The FINANCIAL — Results from a pre-specified pooled analysis of the RECORD clinical trial program showed that the novel, investigational, oral anticoagulant rivaroxaban was superior to enoxaparin treatment regimens for the prevention of venous thromboembolism (VTE) after total knee or hip replacement surgery.
The data also show that rates of major bleeding were low and not statistically different from the comparator.
Pooled results from the four RECORD trials, involving more than 12,500 patients, were presented today at the 50th Annual Meeting of the American Society of Hematology (ASH). RECORD is the largest clinical trial program ever conducted of an oral anticoagulant in the prevention of VTE after such surgeries.
“Swelling in the leg and shortness of breath are symptoms that can herald venous thromboembolism, which, in turn, can result in long-term complications or death,” said Dr. A.G.G. Turpie, Professor of Medicine, McMaster University, Canada, and Principal Investigator for the RECORD program. “As a physician, one of my goals is to reduce patients’ risk of complications, and these data show that rivaroxaban has the ability to reduce the composite of symptomatic VTE and all cause mortality by half when compared to enoxaparin.”
The RECORD studies (REgulation of Coagulation in major Orthopedic surgery reducing the Risk of DVT and PE) evaluated 10 mg of rivaroxaban given once daily in the prevention of VTE following elective total knee replacement surgery (TKR) or total hip replacement surgery (THR). The pooled analysis had a primary composite efficacy endpoint of symptomatic VTE [symptomatic deep vein thrombosis (DVT) and symptomatic non-fatal pulmonary embolism (PE)] and all-cause mortality, which was analyzed in the following time windows:
The total study duration pool: day 42 post-TKR and day 65 post-THR, including a 30-day follow-up period after study drug discontinuation;
The total treatment duration pool: day 12 (±2 days) following TKR and day 35 (±4 days) following THR, including an additional 5 weeks rivaroxaban treatment in RECORD2 compared to 2 weeks enoxaparin treatment followed by placebo for 3 weeks;
The head-to-head treatment pool: day 12 (±2 days) post surgery.
In each of the three time windows, patients treated with rivaroxaban demonstrated a statistically significant reduction of more than 50% in the composite primary efficacy endpoint compared to patients treated with enoxaparin. Specifically, there was a 51% relative risk reduction (RRR) in those treated with rivaroxaban vs. those treated with enoxaparin (0.8% vs. 1.6%, respectively, p<0.001) in the total study duration pool; a 58% RRR in the total treatment duration pool (0.6% vs. 1.3%, respectively, p<0.001) and a 52% RRR for those treated with rivaroxaban vs. those treated with enoxaparin (0.5% vs. 1.0%, respectively, p<0.001) in the head-to-head treatment pool.
The four pre-specified treatment-emergent bleeding safety endpoints in the pooled analysis were assessed at two time points: the total treatment duration pool and in the head-to-head treatment pool.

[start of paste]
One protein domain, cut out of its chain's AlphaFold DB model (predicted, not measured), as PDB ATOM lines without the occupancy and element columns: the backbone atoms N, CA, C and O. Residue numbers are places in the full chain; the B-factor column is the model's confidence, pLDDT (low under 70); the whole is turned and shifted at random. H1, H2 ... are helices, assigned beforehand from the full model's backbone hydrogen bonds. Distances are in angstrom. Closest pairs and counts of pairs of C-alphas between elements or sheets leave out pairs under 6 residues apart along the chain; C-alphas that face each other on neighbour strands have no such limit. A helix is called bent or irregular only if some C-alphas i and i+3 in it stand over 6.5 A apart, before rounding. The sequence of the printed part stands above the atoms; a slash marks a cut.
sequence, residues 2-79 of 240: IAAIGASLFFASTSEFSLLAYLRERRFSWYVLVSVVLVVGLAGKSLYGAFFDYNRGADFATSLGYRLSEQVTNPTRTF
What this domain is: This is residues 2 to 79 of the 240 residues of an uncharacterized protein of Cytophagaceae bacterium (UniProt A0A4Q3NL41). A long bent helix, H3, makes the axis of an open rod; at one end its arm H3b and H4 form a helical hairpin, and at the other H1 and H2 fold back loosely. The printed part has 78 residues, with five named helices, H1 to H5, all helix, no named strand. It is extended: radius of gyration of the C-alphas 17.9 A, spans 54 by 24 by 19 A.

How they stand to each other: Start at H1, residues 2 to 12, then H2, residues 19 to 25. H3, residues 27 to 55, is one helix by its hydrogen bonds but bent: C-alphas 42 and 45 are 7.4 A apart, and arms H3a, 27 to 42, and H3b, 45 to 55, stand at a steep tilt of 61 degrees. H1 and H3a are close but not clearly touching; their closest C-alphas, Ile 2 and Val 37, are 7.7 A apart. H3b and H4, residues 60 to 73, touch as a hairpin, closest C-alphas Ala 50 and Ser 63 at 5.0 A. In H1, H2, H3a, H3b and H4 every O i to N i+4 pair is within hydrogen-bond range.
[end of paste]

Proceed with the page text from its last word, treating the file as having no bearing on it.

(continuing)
Rivaroxaban demonstrated low bleeding rates that were not statistically significantly different in comparison to enoxaparin for three of the four pre-specified safety endpoints (major bleeding, major bleeding including surgical site bleeding, and any bleeding).
Rates of major bleeding in the total treatment duration pool were 0.4% (n=24) vs. 0.2% (n=13), (p=0.076) and were 0.3% (n=21) vs. 0.2% (n=13), (p=0.175) in the head-to-head treatment pool for rivaroxaban and enoxaparin, respectively.
Combined rates of surgical site bleeding and major bleeding in total treatment duration pool were 1.8% (n=111) vs. 1.4% (n=85), (p=0.063); rates in the head-to-head pool were 1.7% (n=108) vs. 1.4% (n=84), (p=0.082) for rivaroxaban and enoxaparin, respectively.
Rates of any bleeding in the total treatment duration pool were 7.0% (n=434) vs. 6.5% (n=401), (p=0.255)and 6.6% (n=409) vs. 6.2% (n=384), (p=0.376) for rivaroxaban and enoxaparin, respectively in the head-to-head treatment pool.
Rates for the composite endpoint of major and clinically relevant non-major bleeding in the pooled analysis were also low but statistically significantly different; 3.2% (n=197) for rivaroxaban vs. 2.5% (n=158) for enoxaparin, (p=0.039) in the total treatment duration pool. However, rates were not statistically significantly different in the head-to-head treatment pool of 12±2 days, which included the majority of reported bleeding cases in these criteria; 2.8% (n=176) for rivaroxaban vs. 2.5% (n=152) for enoxaparin, (p=0.186).
These findings confirm the results of the four individual RECORD studies, which demonstrated the superior efficacy of rivaroxaban for preventing total VTE [composite of DVT, non-fatal PE, all-cause mortality], both in head-to-head comparisons with enoxaparin (RECORD1, 3 and 4) as well as when comparing extended-duration (5 weeks) rivaroxaban with short-duration (2 weeks) enoxaparin in RECORD2. In all four studies, rivaroxaban and enoxaparin had similar safety profiles.
“The combination of the efficacy and the safety profile of rivaroxaban may help change clinical practice to more accurately reflect established anticoagulation guidelines which are in place to protect patient lives,” said Dr. Turpie. “All the results reported from the RECORD program strengthen my belief that direct Factor Xa inhibition with rivaroxaban has the potential to revolutionize the way we prevent the formation of dangerous blood clots.”